By Chris King •
Published: 15 Aug 2023 • 0:31
Image of a Renfe high-speed AVE train.
RENFE has already accelerated its expansion plans by opening routes into France with the help of its Proyectos Internacionales subsidiary.
Now that this operation has been consolidated, the train operator is reportedly setting its sights on Portugal. Rail connections with the neighbouring country are practically nonexistent since the trains linking the Basque Country and Madrid with Lisbon were cancelled in 2020.
Since then, only goods trains, a small regional train between Badajoz and Entroncamento, and the Celta train linking Vigo with Porto have crossed the border.
As the Pope’s recent visit to the Portuguese capital demonstrated, this is a derisory offer given the large market of passengers moving around the Iberian Peninsula.
As they revealed during the electoral campaign, the ambition of the current Renfe board of directors is to achieve the entry of its trains into Portugal as early as 2024.
It will do so once the construction of the first Portuguese high-speed line is completed. This route will link Elvas, in the vicinity of Badajoz, with the town of Évora, some 100 kilometres away. The line will cut journey times between Lisbon and Badajoz to around two hours.
However, Renfe’s intentions do not stop there. As La Información reported, the company has activated a plan with a horizon of 2027 to provide new services along the Portuguese Atlantic coast, connecting its large cities with Madrid.
These services require an initial investment of €15 million for the adaptation of part of its rolling stock to the technical requirements of the Portuguese railway infrastructure, in order to receive its subsequent approval.
As explained by Renfe, this project is still in the design phase. It is still open to discussion and has not been formally approved.
The plan contemplates the use of two different models of trains. One will be an electric one, of the 120 series, for services with multiple intermediate stops. The other will be a dual electric-diesel, of the 730 series, for those routes that are not electrified.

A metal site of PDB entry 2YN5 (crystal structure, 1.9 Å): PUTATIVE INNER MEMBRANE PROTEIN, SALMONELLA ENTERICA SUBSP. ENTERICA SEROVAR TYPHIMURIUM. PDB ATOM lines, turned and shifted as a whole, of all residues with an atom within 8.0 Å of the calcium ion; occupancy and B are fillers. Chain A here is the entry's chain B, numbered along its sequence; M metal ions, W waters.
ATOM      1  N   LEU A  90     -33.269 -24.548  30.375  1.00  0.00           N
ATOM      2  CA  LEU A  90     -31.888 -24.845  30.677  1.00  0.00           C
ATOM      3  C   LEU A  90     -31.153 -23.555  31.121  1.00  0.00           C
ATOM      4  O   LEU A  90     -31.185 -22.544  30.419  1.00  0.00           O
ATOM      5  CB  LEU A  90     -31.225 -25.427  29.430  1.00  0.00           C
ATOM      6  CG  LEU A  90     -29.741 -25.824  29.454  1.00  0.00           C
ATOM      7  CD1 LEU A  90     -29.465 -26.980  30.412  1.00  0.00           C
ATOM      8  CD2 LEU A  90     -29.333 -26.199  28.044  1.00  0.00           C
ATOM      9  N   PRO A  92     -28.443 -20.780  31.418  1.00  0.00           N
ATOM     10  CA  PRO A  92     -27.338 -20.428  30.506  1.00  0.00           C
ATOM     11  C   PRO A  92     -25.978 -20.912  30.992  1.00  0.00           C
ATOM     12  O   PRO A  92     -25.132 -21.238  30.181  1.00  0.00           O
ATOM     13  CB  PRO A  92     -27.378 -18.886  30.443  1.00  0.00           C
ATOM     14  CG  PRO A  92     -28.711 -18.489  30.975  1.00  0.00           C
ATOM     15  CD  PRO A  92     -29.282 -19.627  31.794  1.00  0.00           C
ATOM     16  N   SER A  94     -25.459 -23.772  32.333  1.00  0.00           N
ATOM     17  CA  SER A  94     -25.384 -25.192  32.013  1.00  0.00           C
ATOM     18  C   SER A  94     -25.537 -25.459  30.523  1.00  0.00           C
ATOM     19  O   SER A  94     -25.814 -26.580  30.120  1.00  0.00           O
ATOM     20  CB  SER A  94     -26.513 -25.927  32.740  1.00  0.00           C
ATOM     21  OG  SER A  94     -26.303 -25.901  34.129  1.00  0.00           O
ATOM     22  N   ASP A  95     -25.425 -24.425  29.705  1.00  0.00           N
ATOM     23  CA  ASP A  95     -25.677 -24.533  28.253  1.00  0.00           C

A similar situation already exists with the high-performance line to Extremadura and the connection between Salamanca and the Portuguese border.
The first option would make it possible to launch a route between Lisbon and Porto that would extend to A Coruña. Trains would stop in Santiago de Compostela, Pontevedra, and Vigo.
Renfe hopes to run two daily frequencies on the main line to Portugal. If everything goes to plan then by 2030 this route will eventually have a high-speed track, which should substantially increase its demand.
A new daily service would also be launched between Madrid and Porto, passing through Medina del Campo in Valladolid and Salamanca.
The dual trains would be used for the Madrid-Lisbon routes, which could be linked twice a day in about six hours by extending the trains that already connect the capital with Badajoz.
In order to take the trains beyond the border, Renfe faces several technical difficulties with complex solutions. The first of these is the electrical voltage of the Portuguese catenary. It operates with a voltage of 25 kV in alternating current, compared to the 3 kV of direct current of the conventional Spanish network.
This will be resolved when Adif executes the pending electrifications in the Salamanca and southern Vigo connections, scheduled for the coming years.
Another problem is the signalling system. Portuguese tracks are equipped with a signal reader called Convel, for which there are no spare parts or units available. These would be necessary for any train to circulate through Portuguese territory.
To solve these issues, a consortium of private operators launched a project to translate that Convel system into another called ERTMS, the standard for all of Europe, but which will not arrive until 2025 at the earliest.
Infraestructuras de Portugal, the manager of the Portuguese railway network, assures the aforementioned news outlet that it had not yet received any request from Renfe to take its trains to Évora.
The state entity pointed out that, as in the rest of Europe, the passenger market is liberalised and classified as ‘natural and positive’ all expressions of interest that may arise from operators wishing to operate on Portuguese territory.
Sources from the Portuguese state operator Comboios de Portugal (CP) assure that they only found out through the press about the interest of their Spanish counterpart.
‘So far, we have not received any additional information, and therefore, we do not have an official position to declare on this issue’, they stated.
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Originally from Wales, Chris spent years on the Costa del Sol before moving to the Algarve where he is a web reporter for The Euro Weekly News covering international and Spanish national news.
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